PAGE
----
Using these criteria, we were able to pare the testing field down to the DJI Mavic Pro, the DJI Phantom 3 Standard, the DJI Phantom 4 Pro, the Yuneec Typhoon H hexacopter, the GoPro Karma, and the Parrot Bebop 2.
To evaluate performance, I timed battery life by flying each drone continuously until I got a warning to fly home. I tested distance by flying as far as I could until the drone lost connection with the controller. I looked at image quality side by side with all models and referenced reviews, which helped me to gauge stabilization quality and to see whether propellers appeared in any of the shots. I also experimented with most of the intelligent flight modes and crash-avoidance systems by having each drone hightail it toward my barn at full speed. I tested maneuverability and controller sensitivity by flying low and completing a series of turns in my field.
The DJI Mavic Pro is easy to fly, and it excels in portability. Its ability to fold down to the size of a sandwich means you can stow it in a messenger bag with room to spare. Its propellers are also constantly attached, which cuts down on prep time. The Mavic Pro offers a 4K-capable camera with a low-distortion, wide-angle lens, as well as a three-axis gimbal for effective image stabilization. It also has a standout wireless range that gives you the ability to see both real-time flight stats and a 1080p first-person view of what you’re shooting from up to a bit more than 4 miles away, using a smartphone mounted to your radio controller. Forward and downward vision sensors help the drone avoid obstacles by automatically flying out of harm’s way. It also has preprogrammed flight controls with modes tailored to both beginners and advanced pilots, good battery life (around 20 minutes in our testing), the ability to fly autonomously via ActiveTrack and TapFly settings, and a fail-safe setting that prompts the drone to return to its launch site or current pilot location automatically if it loses connection with the radio transmitter.
The Mavic Pro combines all of the best technology found in DJI’s Phantom 3 and 4 models, yet folds down to around 3 by 3 by 8 inches. The remote controller is about the size of an eclair when compacted into its stowable form. The 4K-camera-and-gimbal apparatus works just as well as its larger counterpart on the Phantom series but is small enough to sit flush with the bottom of the drone, making for a more compact and streamlined body. And unlike older designs that require you to install the propellers prior to flight, on the Mavic Pro the blades stay attached and need only to be unfolded. Best of all, the whole thing weighs just 1.6 pounds. Before the Mavic Pro, just about every serious drone model available required a separate carrying case the size of a small suitcase. Now, you can carry the Mavic Pro in a messenger bag, the top compartment of a backpack, or even a large purse.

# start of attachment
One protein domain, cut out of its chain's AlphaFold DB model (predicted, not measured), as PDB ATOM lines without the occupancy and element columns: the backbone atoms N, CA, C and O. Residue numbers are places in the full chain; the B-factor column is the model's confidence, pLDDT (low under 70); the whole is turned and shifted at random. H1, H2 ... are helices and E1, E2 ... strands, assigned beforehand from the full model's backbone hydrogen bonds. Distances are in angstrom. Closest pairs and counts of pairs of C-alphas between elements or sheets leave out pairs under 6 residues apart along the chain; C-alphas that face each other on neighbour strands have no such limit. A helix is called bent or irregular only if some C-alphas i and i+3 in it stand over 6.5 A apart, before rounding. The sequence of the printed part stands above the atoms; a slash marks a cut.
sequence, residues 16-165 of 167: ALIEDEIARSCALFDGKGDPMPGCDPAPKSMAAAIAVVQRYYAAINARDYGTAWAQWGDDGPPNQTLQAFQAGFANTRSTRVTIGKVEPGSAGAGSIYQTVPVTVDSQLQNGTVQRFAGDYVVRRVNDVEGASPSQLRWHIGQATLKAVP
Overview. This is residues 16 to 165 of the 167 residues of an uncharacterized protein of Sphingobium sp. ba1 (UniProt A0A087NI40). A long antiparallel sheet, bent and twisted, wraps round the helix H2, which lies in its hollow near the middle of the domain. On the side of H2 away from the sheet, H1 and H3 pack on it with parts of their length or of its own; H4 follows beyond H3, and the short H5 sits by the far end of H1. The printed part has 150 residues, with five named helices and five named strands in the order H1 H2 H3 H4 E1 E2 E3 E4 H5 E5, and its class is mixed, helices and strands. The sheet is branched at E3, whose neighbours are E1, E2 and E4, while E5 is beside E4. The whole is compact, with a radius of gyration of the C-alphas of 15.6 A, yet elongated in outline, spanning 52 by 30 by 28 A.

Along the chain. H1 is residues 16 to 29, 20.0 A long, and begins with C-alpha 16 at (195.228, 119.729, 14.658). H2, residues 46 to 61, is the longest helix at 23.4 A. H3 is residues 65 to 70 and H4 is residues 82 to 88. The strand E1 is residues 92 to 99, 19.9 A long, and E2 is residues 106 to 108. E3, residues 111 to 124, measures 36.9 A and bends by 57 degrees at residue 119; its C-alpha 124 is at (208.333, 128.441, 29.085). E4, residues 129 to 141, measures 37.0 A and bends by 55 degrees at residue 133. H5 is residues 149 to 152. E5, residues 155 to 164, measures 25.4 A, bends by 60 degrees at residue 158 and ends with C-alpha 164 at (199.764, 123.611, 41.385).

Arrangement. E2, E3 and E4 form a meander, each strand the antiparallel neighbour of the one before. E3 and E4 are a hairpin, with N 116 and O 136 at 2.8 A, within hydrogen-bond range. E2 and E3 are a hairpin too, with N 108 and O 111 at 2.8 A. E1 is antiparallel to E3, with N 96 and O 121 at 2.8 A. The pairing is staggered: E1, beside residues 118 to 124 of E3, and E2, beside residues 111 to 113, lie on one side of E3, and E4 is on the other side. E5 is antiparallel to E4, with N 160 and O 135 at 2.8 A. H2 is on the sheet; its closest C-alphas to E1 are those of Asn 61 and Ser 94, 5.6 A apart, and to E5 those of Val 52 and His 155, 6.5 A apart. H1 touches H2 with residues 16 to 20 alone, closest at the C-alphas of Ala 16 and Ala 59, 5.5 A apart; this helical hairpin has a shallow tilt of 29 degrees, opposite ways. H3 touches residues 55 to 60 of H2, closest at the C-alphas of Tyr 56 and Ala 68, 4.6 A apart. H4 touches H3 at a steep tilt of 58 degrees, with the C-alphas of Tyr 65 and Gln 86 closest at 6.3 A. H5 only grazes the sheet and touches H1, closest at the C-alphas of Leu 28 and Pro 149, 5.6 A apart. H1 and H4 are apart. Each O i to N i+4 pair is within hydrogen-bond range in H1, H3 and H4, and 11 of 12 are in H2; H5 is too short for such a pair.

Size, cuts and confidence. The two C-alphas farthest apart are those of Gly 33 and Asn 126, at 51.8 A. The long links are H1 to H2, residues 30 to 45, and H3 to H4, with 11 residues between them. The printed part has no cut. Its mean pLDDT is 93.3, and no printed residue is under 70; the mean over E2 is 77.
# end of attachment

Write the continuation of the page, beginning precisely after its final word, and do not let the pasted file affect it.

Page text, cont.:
You might think the Mavic Pro’s diminutive size would be a disadvantage when flying, but in reality the Mavic Pro is the most consistently stable drone I’ve flown to date. In my tests it hovered accurately and resisted drifting. This is because the Mavic Pro uses a combination of GPS and GLONASS satellites, as well as the four vision cameras, to monitor movement and altitude changes. It also captures images of the takeoff point so that it can land in exactly the same spot from which it took off. The drone corners on a dime and responds sensitively to the remote controller’s joysticks.
While flying, the Mavic Pro uses five vision sensors (two forward, two down, and the main camera) to sense obstacles up to 49 feet away, and it can either stop or change course to avoid a potentially fatal crash. I witnessed this on several occasions with both the Mavic Pro and the Phantom 4 Pro, as I tried taking full-speed runs at my barn only to have each drone come to a halt roughly 15 to 20 feet away from its certain demise. Crash avoidance is enabled in every intelligent flight mode, including Return to Home, and it’s something the DJI Phantom 3 series lacks.
The Mavic Pro has a new wireless transmission system called OcuSync, which has a range of more than 4 miles (though current FAA rulings demand that you keep your drone in sight). I was able to fly the Mavic Pro over 2 miles away before realizing that the battery was more than half depleted—luckily I was able to have it return with only 10 percent battery capacity remaining. The moral here is that the Mavic Pro will run out of battery before it goes out of range. OcuSync delivers a 720p or 1080p feed, automatically scans for the best frequency band before takeoff, and supports several devices at once, so you can use the remote controller, the Mavic Pro, and a secondary controller at the same time. At the CES 2017 trade show, DJI announced goggles that pair with the drone, but they weren’t available as of the publication of this guide.
The Mavic Pro’s wireless controller is a completely new, highly portable design that displays helpful information such as distance, altitude, battery life, speed, and wireless connection strength on a secondary LCD. The controller is designed to use a smartphone for displaying the main FPV feed and controlling the main options, including drone calibration, camera settings, GPS maps, and intelligent flight modes. The smartphone connects to the controller via a specialized USB or Lightning cable threaded through the side of the left brace—you can use a standard cable, but it sticks out oddly and limits motion.
You’ll find a number of modes and features that are both fun and useful: Tripod Mode, which limits the Mavic Pro’s speed to 3 mph and softens the controls to prevent jerky movement for cinematic shots (Philip Bloom is especially into Tripod Mode); Gesture, which recognizes you and takes a picture when you stand with your arms in a Y shape; TapFly, which lets you tap on the screen to tell the drone to fly to a location; Terrain Follow Mode, which allows you to fly the Mavic Pro forward while the internal computers automatically adjust the altitude to follow the lay of the land; and an improved ActiveTrack mode suite, which follows a moving subject in a variety of ways. The bottom line: The Mavic Pro is packed with intelligent flight modes that will accommodate weekend adventurers, hobbyists, and cinematographers.